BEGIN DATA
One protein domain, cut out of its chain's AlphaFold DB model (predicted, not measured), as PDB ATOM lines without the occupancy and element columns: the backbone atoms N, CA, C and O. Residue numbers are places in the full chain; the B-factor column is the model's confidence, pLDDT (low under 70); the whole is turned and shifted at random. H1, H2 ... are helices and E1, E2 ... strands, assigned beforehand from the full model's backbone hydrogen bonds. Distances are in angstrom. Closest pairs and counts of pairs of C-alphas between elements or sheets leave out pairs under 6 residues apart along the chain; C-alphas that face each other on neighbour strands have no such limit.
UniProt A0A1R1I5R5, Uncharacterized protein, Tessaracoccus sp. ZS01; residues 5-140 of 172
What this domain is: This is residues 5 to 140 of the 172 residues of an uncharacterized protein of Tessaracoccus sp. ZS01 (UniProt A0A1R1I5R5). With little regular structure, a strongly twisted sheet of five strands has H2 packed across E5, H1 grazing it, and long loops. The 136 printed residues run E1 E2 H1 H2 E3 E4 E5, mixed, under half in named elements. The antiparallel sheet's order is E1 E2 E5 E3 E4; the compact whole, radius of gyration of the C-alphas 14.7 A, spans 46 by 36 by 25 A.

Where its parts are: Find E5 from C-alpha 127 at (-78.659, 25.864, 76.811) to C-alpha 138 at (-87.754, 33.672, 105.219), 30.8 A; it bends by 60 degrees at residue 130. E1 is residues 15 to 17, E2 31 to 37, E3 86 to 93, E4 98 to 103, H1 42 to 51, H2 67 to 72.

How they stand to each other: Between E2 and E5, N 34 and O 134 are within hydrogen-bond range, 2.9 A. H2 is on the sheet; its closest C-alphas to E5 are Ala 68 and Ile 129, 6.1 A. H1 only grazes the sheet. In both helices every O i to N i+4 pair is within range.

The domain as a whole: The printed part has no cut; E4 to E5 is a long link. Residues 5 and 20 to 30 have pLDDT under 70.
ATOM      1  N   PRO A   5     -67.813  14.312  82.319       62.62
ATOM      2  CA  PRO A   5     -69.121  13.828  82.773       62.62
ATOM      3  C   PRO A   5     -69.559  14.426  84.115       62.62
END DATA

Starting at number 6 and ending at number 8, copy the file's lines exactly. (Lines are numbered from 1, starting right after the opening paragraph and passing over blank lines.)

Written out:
ATOM      1  N   PRO A   5     -67.813  14.312  82.319       62.62
ATOM      2  CA  PRO A   5     -69.121  13.828  82.773       62.62
ATOM      3  C   PRO A   5     -69.559  14.426  84.115       62.62